COMPLETE BLOG POST. This to-do stood out among the others. Its silent recrimination ringing loudly—Why haven’t you gotten to me yet?
The answer boiled down to one word: Fear.
Fear and I go way back. Her presence inexplicably comforts me even though she can wreak havoc on my life, reminding me of a self more imagined than real.
Fear is best at derailing my writing. Her whispers—you’re not good enough, you have nothing important to say, you’re more lucky than skilled—made writing excruciating. Every. Single. Moment.
It is excruciating still. Sometimes. And the distance between always and sometimes is a huge win.
The journey to this point has not been easy. Fear is a worthy adversary, even for a psychologist trained in ways to cope with emotions. And I’m not alone. Many writers struggle with Fear in what appears to be a losing battle. And that’s not okay. Because Fear is vulnerable, wins are possible.
It’s worth repeating: wins are possible. Here are a few ways I use science to help me (and my clients) triumph over Fear.
Pull Fear from Darkness to Light
I thought I could hide from Fear. Crouched in shadows, I held my breath and waited for her to recede. But the dark is no place to face Fear. Avoidance feeds fear, helps her seem larger than life, uncontrollable.
Pulling Fear into the light makes her more tangible. The more visible Fear is—her contours and angles—the easier to deal with her.
So I named her and her goal. This is Fear, a.k.a. Imposter Syndrome and Anxiety. She tries hard to keep me from writing.
This small step makes Fear easier to recognize. Hello, Fear. I see you’re back.
Acknowledging Fear before she does damage opens the space to bring her—and myself—out of the shadows. In the light, I’ve discovered that…
Fear has preferences
Fear loves to, prefers to, show up when I’m writing something new (like this blog post) or writing in a new(ish) voice (e.g., autobiographic) or writing with others I admire. It sucks when all these things intersect, which is happening more and more.
Fear has stamina problems
Fear is strongest early in the writing process. She knows if she keeps me from starting or stops me from finding my rhythm, she wins. Her strength, though, wanes over time. Knowing she can be beat means it’s vital I write through Fear.
Fear has selective memory
Fear is amazing at recalling harsh critiques. Gentle critiques? No worries, Fear can sharpen them until their points penetrate any armor.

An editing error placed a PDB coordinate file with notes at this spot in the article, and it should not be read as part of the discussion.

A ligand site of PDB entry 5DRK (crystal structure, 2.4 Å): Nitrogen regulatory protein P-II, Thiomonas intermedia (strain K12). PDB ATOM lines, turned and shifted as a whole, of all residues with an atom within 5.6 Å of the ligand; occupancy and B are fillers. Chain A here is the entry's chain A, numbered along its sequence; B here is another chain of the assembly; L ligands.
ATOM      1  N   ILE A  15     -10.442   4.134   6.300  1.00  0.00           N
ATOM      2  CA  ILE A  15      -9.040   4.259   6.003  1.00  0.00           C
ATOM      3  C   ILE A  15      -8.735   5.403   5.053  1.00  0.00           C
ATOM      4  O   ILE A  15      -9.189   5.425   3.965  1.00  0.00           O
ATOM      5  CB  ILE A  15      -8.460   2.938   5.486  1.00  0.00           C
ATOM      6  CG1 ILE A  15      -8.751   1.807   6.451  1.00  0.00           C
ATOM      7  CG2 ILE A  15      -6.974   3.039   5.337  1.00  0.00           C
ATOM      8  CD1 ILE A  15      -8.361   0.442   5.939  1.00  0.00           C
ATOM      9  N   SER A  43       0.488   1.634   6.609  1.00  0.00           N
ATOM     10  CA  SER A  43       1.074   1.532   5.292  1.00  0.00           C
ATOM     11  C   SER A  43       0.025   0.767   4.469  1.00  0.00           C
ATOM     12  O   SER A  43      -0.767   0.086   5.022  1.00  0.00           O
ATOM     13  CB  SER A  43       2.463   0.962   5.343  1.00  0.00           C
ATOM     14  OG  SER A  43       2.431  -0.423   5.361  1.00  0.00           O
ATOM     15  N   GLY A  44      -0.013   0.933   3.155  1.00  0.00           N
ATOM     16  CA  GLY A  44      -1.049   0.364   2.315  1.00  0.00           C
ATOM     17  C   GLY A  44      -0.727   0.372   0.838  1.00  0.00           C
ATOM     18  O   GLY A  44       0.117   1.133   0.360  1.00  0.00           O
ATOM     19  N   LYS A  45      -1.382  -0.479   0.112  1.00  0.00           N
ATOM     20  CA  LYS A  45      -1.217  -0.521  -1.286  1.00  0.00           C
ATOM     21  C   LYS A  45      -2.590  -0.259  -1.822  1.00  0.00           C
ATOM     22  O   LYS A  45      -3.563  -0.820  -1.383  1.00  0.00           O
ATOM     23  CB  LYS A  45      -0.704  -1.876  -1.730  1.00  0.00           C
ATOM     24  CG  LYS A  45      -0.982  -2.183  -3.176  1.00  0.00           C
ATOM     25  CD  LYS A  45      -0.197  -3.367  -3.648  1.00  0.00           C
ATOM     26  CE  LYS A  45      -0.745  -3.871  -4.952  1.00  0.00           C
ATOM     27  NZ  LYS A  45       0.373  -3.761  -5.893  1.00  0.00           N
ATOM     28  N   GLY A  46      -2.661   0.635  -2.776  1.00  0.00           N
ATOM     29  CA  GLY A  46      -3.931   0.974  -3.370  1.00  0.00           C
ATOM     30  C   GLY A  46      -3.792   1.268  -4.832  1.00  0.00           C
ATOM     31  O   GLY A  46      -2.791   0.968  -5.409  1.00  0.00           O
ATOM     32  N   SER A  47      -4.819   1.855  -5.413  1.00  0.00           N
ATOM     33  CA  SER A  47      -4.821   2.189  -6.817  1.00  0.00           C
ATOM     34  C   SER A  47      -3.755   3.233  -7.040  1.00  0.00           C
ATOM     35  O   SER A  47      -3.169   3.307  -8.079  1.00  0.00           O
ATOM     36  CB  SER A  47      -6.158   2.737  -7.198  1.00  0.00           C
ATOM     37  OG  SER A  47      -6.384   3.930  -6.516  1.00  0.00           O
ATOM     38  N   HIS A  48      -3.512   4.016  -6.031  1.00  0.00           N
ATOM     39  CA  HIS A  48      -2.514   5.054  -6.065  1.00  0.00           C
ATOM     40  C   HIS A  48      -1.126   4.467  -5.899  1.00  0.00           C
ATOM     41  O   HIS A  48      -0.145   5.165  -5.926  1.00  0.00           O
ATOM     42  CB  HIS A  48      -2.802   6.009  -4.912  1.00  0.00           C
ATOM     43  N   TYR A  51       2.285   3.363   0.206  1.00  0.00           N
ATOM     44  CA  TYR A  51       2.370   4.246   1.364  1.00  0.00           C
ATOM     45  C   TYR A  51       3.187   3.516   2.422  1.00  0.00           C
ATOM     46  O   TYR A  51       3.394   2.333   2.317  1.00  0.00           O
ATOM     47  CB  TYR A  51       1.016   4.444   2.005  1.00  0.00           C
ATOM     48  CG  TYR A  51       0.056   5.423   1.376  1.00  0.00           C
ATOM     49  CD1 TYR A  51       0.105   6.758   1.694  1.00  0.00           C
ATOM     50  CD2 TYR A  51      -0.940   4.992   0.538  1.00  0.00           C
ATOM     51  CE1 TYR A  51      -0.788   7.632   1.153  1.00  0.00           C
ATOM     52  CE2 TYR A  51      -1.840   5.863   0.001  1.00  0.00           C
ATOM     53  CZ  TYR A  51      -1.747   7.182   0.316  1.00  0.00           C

Positive feedback? In those rare moments of recall, Fear is adept at distorting the message or messenger. She only said she liked it; it must be crap if she didn’t love it. He’s too nice to tell me the truth.
Recognizing that Fear’s whispers aren’t my full truth is an ongoing struggle; Fear’s voice sounds deceptively like mine. But I’ve found effective interventions. One is creating a gentle counter-narrative that challenges Fear’s penchant for the negative. My writing is good enough. I chant this mantra each time Fear starts her whispers. I initially repeat it without conviction knowing that writing as if I believe still works.
Compiling positive feedback into an easily accessible document is another way I challenge Fear’s whispers. Savoring the positive emotions that come up while reading the feedback dials down Fear’s volume, which makes hearing my counter-narrative easier.
Shame is Fear’s superpower
Fear thrives on shame, a feeling of unworthiness. The result: a pull to hide Fear, to perform (or fake!) a competence and ease in writing that I don’t truly feel. This inauthenticity only amplifies my shame which in turn amplifies my desire to perform.
Vulnerability is Fear’s kryptonite
Breaking out of the shame-performance cycle requires vulnerability. By vulnerability, I mean taking the risk to speak my writing truth to other writers, repeatedly. Why? Sharing Fear with empathic others makes her burden easier to bear. Equally important, it reminds me I’m not alone...and neither are you. Fear is a part of our lives, even those academics who make writing look easy.
Caveat: For women of color, hiding Fear can be an adaptive way to cope with daily indignities and systemic oppression. So be gentle with yourself if enacting vulnerability takes time. A trusting network of confidantes is something that must be nurtured to grow. Organizing a writing sister circle whose expressed goal is to provide compassionate accountability is one place to start.
Shout out to my sister circle: Joycelyn, Nichole, Griselda, Karen, and Jackie (my biological sister who is also an academic). I am grateful beyond measure that you welcome and encourage my authentic self, enabling me to face Fear, practice self-compassion, and get back on the writing path when I diverge. As I did with this post.
In peace and solidarity,